What do Julius Caesar, Rosa Parks, and Vincent van Gogh all have in common? They're all fascinating figures who shaped our world! Learn about these and so many more historical VIPs in 30 People Who Changed the World, brought to you by today's award-winning and best-known children's authors. In this collection of 30 essays, each historical figure has a short piece -- called a nonfiction minute -- dedicated just to them. Learn how African-American singer Marian Anderson sang her way to the White House, and how an indentured servant named Juan de Pareja became an artist. Read all about Albert Einstein's theory of relativity -- yes, it can be explained in a minute! These nonfiction "appetizers" are quick and easy-to-read, and will have children begging to know more about the world around them.
Some people have the power to change the world. It could be their talent or sheer determination, but these leaders rose above the rest and made a difference to the world. Their contributions have impacted our lives greatly. Stories of their success are legendary. Let us get to know these world leaders and learn from their remarkable achievements. 365 People Who Changed The World gives you a brief glimpse into the world of these leaders and helps you understand them better. Browse through the book and get motivated by the accomplishments of world leaders!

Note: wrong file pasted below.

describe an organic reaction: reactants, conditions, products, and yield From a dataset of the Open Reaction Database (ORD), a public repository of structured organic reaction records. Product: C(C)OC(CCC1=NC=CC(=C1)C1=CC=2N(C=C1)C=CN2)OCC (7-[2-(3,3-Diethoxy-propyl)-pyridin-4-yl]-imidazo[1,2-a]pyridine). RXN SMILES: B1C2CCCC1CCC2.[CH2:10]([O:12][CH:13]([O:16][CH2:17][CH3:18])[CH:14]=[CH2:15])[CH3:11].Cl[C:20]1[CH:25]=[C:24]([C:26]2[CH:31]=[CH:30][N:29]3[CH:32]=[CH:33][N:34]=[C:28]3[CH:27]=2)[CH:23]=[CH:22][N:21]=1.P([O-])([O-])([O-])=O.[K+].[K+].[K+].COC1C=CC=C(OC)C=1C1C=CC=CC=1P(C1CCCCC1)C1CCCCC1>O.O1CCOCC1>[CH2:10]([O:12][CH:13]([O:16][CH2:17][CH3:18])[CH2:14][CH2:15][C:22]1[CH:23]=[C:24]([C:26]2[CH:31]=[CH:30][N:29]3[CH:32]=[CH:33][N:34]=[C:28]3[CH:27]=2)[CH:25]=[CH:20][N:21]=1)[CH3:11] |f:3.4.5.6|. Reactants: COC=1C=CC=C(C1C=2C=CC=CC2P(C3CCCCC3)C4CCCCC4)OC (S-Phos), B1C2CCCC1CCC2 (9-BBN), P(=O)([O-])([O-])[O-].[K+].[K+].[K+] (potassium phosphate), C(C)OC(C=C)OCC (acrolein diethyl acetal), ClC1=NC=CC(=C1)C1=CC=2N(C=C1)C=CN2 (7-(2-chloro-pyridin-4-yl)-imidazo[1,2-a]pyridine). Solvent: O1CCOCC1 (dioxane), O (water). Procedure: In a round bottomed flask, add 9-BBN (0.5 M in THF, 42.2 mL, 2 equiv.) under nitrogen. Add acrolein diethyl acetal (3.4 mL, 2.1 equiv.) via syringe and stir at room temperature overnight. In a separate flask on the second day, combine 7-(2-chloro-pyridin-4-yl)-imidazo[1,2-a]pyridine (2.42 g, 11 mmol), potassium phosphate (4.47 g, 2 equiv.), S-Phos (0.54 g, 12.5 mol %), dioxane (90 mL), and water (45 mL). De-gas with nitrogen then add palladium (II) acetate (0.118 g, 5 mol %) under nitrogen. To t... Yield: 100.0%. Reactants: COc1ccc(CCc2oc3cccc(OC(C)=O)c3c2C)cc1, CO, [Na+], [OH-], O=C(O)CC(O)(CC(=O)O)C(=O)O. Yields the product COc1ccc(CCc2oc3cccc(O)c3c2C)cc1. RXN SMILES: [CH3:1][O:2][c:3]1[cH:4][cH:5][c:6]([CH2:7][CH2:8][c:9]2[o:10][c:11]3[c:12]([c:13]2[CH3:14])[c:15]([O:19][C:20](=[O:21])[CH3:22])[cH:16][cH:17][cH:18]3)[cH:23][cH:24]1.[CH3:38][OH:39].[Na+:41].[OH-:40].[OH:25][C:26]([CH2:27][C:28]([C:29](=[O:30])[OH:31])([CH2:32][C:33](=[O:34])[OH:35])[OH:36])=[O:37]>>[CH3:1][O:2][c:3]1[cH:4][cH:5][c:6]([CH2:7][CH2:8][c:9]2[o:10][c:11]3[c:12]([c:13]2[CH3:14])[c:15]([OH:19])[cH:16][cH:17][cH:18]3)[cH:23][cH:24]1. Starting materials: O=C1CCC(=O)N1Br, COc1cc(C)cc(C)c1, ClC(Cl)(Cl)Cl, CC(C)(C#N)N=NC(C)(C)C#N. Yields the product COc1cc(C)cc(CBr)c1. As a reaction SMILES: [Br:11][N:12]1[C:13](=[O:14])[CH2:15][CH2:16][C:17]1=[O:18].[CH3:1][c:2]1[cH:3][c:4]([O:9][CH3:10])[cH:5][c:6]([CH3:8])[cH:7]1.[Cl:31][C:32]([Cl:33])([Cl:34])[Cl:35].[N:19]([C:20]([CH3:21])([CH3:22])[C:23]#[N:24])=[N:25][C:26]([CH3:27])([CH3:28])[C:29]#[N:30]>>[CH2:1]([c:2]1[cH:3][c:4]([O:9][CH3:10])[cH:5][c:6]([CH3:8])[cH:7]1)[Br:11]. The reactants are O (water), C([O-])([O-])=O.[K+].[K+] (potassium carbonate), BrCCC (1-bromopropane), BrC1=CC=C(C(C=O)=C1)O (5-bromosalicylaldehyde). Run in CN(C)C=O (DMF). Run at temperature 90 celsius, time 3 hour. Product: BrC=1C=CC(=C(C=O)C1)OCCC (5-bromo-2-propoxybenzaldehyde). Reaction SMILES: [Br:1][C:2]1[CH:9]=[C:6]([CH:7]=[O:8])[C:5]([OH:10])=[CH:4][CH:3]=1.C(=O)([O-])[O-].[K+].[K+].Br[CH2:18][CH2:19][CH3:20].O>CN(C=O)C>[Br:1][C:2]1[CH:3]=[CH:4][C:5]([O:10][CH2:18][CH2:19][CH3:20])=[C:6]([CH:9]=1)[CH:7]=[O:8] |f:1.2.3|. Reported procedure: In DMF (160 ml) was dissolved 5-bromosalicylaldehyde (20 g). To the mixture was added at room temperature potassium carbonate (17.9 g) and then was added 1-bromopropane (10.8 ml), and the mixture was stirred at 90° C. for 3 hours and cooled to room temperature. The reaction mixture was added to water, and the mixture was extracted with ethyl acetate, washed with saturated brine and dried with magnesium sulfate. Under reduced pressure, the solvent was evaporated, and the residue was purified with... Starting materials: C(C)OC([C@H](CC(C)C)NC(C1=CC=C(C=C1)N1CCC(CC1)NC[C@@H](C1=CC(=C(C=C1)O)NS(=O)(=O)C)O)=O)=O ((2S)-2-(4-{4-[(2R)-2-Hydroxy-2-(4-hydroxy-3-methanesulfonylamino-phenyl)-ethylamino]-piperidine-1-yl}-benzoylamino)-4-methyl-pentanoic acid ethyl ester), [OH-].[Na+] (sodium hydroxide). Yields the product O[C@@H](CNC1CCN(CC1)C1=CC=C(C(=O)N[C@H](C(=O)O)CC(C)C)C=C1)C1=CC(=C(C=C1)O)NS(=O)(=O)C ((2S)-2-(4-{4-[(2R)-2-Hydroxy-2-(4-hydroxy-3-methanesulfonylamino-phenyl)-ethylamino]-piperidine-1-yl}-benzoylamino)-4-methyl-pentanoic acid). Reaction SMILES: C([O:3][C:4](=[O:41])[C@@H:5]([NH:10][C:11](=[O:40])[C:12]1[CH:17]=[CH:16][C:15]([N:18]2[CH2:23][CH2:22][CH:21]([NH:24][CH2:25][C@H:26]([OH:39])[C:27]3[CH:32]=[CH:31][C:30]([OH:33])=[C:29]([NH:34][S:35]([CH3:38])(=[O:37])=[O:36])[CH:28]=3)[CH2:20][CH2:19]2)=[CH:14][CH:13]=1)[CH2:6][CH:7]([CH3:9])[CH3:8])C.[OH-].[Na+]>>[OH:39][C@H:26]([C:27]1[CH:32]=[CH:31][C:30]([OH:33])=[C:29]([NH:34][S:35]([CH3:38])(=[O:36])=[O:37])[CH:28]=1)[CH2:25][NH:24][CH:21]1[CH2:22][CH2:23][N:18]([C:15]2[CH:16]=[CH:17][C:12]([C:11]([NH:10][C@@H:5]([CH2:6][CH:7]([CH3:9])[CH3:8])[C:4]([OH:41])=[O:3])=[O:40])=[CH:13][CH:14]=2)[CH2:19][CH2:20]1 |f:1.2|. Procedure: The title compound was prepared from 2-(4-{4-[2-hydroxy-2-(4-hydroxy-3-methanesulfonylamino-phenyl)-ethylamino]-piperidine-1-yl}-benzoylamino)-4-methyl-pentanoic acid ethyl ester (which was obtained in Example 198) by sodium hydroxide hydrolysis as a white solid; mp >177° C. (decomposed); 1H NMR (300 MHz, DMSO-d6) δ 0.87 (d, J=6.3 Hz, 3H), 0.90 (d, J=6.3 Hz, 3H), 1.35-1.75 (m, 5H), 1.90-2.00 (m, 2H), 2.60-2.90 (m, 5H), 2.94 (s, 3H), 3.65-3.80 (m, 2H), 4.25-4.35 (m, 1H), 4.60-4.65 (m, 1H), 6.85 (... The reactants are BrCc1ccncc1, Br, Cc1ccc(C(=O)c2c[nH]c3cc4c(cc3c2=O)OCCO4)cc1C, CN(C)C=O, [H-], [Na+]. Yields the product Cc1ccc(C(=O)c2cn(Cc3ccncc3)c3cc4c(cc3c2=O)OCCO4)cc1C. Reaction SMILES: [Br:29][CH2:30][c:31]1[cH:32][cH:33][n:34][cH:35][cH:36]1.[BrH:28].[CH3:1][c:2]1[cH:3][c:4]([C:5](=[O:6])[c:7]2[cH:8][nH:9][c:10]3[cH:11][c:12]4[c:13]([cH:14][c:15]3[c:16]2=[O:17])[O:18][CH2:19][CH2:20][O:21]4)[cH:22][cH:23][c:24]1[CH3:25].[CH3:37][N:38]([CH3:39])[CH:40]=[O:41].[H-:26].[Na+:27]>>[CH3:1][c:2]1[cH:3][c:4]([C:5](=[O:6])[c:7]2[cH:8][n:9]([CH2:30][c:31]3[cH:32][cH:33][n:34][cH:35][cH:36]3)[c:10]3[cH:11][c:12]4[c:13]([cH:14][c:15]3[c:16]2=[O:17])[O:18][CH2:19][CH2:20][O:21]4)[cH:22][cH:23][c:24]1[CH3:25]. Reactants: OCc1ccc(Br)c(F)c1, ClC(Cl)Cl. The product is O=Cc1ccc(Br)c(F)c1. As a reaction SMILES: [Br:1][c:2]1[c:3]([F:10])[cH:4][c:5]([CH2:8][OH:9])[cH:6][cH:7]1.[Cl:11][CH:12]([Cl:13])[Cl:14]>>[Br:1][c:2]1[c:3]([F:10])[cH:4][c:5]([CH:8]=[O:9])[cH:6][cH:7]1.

Preface: March 17, 1883 -- Trier (1818-1836) -- Bonn and Berlin (1836-1842) -- Cologne (1842-1843) -- Paris (1843-1845) -- Brussels (1845-1848) -- Cologne II (1848-1849) -- London I (1849-1859): "The second as farce" -- London II (1859-1883): "The greatest living thinker" -- Major works: the Jewish question, the Communist Manifesto, and Das Kapital -- Lasting significance and legacy: "A not very important nineteenth century philosopher